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Conversion errors

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Janet Yang's picture
Janet Yang

Conversion errors

I was looking up the number of grams in ¾ cup of sugar, and found a table with some errors. It's at 

http://www.pastryscoop.com/category/look-it-up/sugar/

It says

1/3 cup = 4 1/2 ounces = 150 grams;  3/4 cup = 5 1/4 ounces = 170 grams;  2 cups = 1 pound = 500 grams 
but should be
2/3 cup = 4 1/2 ounces = 133 grams;  3/4 cup = 5 1/4 ounces = 150 grams;  2 cups = 17 1/4 ounces = 400 grams 
Their email address doesn't work anymore, so I couldn't send them the corrections. Janet
suave's picture
suave

Frankly, you did not do much better, since according to you 400 g equals 17¼ oz.

MANNA's picture
MANNA

WOW! That's pretty much rude and just as unhelpful.

suave's picture
suave

Exactly which part of pointing out an error in basic math is rude?

MANNA's picture
MANNA

The statement came across rude to me upon reading it. Its not what you say its how you say it.I struggle with such things myself.

suave's picture
suave

Well, perhaps, but how do you sugarcoat it when someone rams through what is probably the most important metric/imperial conversion, that is 1lb = 16oz = 454g?  More importantly, why would you want to?

adri's picture
adri

Don't worry. I for example didn't find it rude at all.

suave's picture
suave

That's certainly nice to hear :)

Janet Yang's picture
Janet Yang

The actual figures are closer to 14.17 ounces and 401.73 grams. 

If you're measuring water, butter, etc., the figures will be different. For example, for 2 cups of water it's 16.69 ounces and 473.18 grams.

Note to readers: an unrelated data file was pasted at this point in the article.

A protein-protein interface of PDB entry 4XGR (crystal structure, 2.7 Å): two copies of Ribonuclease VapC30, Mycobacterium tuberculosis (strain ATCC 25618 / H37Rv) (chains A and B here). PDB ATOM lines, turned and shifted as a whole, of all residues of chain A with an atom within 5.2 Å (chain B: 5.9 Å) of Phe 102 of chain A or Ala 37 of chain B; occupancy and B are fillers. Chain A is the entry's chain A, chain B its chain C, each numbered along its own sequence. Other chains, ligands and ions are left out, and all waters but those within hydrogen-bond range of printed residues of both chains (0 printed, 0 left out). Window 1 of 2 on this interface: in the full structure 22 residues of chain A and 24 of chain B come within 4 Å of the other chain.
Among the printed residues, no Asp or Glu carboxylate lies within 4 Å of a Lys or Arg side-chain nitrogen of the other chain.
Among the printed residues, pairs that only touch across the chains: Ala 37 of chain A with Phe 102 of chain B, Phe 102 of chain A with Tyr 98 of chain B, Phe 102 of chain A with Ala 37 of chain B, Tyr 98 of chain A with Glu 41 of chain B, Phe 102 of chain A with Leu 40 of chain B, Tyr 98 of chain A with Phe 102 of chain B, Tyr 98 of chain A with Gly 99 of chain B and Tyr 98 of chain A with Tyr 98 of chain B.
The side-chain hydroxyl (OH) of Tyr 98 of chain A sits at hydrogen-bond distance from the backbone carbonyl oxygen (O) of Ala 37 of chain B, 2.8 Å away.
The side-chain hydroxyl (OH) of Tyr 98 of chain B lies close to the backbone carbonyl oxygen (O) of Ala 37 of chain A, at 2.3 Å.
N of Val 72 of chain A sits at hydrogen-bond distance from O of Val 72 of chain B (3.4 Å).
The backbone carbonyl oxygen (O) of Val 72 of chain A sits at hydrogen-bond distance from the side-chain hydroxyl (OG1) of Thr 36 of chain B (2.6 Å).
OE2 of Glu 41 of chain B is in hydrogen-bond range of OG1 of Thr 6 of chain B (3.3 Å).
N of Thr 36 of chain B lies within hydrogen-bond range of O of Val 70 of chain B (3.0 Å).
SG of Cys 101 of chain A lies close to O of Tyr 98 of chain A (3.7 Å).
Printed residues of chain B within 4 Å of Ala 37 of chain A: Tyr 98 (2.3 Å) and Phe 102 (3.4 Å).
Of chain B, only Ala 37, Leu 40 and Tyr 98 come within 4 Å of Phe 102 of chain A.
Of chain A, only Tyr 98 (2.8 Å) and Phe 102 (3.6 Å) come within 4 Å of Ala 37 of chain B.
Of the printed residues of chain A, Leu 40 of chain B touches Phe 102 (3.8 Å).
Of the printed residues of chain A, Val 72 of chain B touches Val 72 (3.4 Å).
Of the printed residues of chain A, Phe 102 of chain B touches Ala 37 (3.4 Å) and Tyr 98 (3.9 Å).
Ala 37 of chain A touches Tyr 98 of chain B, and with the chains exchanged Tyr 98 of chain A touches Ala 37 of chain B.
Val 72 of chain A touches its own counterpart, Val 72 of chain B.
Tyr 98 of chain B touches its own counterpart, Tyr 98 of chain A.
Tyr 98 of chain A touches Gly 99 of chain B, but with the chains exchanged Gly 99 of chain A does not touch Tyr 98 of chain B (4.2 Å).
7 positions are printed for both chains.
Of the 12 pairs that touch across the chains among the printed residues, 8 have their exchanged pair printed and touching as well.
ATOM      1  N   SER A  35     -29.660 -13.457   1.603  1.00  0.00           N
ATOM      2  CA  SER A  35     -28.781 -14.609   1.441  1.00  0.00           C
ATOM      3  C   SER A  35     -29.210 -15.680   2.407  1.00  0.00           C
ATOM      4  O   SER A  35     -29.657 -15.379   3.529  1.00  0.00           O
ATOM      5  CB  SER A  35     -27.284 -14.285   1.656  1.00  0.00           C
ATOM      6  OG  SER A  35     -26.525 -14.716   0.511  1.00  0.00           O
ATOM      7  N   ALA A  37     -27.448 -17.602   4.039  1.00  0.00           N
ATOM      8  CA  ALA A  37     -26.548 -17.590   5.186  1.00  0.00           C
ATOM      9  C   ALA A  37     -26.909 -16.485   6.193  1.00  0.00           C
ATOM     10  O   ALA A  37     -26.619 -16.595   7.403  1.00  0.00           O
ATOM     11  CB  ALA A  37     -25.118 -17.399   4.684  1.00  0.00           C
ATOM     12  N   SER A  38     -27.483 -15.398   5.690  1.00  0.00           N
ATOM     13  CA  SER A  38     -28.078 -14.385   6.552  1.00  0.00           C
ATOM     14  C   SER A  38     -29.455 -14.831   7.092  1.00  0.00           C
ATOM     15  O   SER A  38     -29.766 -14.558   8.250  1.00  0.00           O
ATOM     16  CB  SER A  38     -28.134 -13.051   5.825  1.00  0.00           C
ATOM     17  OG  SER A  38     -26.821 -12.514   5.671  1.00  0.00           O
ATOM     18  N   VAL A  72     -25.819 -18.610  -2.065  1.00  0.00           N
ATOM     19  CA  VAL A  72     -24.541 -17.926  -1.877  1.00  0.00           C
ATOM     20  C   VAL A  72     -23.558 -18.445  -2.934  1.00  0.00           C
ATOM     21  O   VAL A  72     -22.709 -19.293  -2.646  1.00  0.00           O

Bob Marley's picture
Bob Marley

Janet, 2C of water occupies 16 ounces volume and weights 16 ounces here in America.  The CUP MEASUREMENT can vary by country.

adri's picture
adri

Hm, 4.5 ounces is 133g and not 128g?

17.25 ounces are 489g and therefore colser to 500g than to 400g.

Wolframalpha gives me 134g for 2/3 US-cups and 129g for 2/3 Canadian cups.

... well?

Janet Yang's picture
Janet Yang

I think they simply doubled the amounts used for 1/3 cup, and those numbers were already rounded.

adri's picture
adri

Then why did you do this rounding?

I just took your number. How did you convert oz("international avoirdupois ounce") to kg? This should be a simple factor of 0.0283495... .

 

Janet Yang's picture
Janet Yang

You're right about the rounding…I should not have allowed the doubling, as it multiplies the error.

The conversion factor varies according to the density of the substance. The conversion factor for granualated sugar is 0.02510792670681. The conversion factor for pure water is 0.02957352969, which is different from the one you are using, but I don't know why.

 

adri's picture
adri

No!

One oz ("international avoirdupois ounce") feathers has the same conversion factor to kg as one oz of lead!

Both are units of mass.

eod

MANNA's picture
MANNA

Janet,

I use this page from King Arthur Flours website.

http://www.kingarthurflour.com/recipe/master-weight-chart.html?utm_source=sli&utm_medium=redirect

It shows White sugar as 1-cup = 7-oz.

I use 28.35g in an ounce.

So, 1-Cup = 198.4g

Multiply by .75 and you get 148.8g in 3/4-cup of sugar.

Hope this helps.

Janet Yang's picture
Janet Yang

Thanks, I used 150 grams, which is much closer to your figure than 170 grams!

Bob Marley's picture
Bob Marley

@Janet Yang:

It would be best for you to find recipies that list the ingredients using both weight and volume.  Weight, however, is a more accurate measure for ingredients as volume can change with changes in temperature.  Just ask any chemist.

Best  8)

MisterTT's picture
MisterTT

reason to weigh ingredients, changes in volume are of course existent, but negligible. The real reason is that flour density varies due to the fineness of the grind, scooping method into the measuring cup and so on. Just compare how much does a cup of sifted cake flour weigh and bread flour straight from the bag.

Janet Yang's picture
Janet Yang

Because then my table must be based on some accepted standard for room temp. 

Bob Marley's picture
Bob Marley

YES, Janet Yang.  It's called STP, standart temperature and pressure in the chemistry field.